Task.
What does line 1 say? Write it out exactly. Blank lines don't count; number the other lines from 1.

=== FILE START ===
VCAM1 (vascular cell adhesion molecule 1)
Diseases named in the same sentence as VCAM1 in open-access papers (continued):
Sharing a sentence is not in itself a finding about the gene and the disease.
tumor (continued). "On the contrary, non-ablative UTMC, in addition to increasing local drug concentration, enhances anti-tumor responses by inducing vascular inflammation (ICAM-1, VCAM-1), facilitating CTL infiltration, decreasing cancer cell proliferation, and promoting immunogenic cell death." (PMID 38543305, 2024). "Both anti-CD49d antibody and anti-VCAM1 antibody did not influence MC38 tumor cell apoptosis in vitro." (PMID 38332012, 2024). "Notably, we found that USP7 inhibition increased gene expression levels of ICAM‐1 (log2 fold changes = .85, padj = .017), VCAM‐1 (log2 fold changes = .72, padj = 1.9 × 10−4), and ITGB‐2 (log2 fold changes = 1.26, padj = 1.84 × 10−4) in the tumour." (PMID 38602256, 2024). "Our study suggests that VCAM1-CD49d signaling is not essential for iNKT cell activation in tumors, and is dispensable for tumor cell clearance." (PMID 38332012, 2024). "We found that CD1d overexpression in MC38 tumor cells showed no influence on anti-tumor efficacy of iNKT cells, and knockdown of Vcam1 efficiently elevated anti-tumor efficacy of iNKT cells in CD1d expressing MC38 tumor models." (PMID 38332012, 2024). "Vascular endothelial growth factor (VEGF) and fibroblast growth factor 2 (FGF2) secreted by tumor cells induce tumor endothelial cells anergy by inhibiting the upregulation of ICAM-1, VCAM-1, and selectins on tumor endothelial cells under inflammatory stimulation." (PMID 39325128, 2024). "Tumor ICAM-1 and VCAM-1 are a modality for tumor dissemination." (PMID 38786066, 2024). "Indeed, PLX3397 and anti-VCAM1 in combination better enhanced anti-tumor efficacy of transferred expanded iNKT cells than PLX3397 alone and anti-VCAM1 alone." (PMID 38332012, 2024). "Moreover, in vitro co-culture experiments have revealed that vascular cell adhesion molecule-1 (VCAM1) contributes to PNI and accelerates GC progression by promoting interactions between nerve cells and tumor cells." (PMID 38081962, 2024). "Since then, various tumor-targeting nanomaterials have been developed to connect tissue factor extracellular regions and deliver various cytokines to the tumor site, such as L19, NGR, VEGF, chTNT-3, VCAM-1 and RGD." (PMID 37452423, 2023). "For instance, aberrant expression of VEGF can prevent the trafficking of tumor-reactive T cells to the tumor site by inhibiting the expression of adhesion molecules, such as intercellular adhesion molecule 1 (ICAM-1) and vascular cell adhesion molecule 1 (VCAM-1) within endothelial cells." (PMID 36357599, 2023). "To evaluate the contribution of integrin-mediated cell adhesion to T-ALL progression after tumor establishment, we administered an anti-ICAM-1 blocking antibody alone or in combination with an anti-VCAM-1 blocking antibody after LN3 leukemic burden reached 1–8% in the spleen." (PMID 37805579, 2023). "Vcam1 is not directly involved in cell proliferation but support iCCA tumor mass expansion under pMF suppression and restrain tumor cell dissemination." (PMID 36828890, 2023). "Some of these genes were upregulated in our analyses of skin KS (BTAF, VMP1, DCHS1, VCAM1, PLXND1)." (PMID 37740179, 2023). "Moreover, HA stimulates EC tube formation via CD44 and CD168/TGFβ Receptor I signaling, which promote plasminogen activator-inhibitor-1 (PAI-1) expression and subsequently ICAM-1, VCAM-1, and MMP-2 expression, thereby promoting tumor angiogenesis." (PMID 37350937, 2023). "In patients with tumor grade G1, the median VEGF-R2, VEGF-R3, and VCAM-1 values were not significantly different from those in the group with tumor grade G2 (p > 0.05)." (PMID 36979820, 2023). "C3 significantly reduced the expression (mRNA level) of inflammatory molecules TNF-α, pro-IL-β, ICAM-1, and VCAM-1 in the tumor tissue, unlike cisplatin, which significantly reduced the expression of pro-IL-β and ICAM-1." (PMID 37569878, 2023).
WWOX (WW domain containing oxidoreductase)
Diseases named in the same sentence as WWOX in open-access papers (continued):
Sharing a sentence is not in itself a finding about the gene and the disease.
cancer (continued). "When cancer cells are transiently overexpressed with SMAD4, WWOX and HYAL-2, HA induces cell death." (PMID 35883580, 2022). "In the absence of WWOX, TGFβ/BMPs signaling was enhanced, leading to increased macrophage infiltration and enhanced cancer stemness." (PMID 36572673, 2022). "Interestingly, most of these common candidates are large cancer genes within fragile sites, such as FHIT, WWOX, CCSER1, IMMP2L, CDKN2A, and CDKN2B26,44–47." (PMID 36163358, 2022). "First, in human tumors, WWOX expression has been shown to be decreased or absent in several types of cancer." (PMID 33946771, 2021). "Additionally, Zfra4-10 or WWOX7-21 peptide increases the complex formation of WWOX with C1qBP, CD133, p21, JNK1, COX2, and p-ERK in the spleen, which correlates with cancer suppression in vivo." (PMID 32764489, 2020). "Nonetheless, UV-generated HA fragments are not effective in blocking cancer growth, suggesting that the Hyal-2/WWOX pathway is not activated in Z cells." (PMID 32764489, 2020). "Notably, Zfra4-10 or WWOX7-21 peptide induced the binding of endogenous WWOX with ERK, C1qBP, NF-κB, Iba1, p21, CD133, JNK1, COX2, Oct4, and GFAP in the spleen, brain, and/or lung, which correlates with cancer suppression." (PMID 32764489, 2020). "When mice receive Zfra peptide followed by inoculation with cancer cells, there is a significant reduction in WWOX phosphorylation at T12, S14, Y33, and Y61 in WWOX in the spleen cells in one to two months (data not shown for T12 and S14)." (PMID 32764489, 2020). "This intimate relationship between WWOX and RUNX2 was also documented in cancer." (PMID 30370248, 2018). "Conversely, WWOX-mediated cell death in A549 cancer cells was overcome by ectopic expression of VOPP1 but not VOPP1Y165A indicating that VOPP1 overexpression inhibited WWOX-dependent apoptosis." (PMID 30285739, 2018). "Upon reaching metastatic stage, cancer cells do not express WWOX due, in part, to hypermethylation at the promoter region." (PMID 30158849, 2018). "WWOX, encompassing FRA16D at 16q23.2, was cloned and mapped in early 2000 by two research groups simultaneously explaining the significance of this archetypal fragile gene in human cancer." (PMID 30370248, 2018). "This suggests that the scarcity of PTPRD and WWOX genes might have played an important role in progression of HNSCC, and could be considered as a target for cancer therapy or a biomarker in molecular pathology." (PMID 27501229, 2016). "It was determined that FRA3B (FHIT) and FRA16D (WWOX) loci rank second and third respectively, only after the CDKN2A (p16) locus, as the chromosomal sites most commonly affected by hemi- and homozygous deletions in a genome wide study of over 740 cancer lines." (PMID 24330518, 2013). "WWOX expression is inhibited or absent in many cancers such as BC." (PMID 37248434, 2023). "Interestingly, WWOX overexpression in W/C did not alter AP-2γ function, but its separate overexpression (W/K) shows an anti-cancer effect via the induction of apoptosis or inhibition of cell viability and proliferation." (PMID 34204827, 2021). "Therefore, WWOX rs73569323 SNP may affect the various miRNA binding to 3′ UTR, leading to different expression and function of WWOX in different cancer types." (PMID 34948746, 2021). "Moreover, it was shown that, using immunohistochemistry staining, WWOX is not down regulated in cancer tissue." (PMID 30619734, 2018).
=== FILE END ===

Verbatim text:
VCAM1 (vascular cell adhesion molecule 1)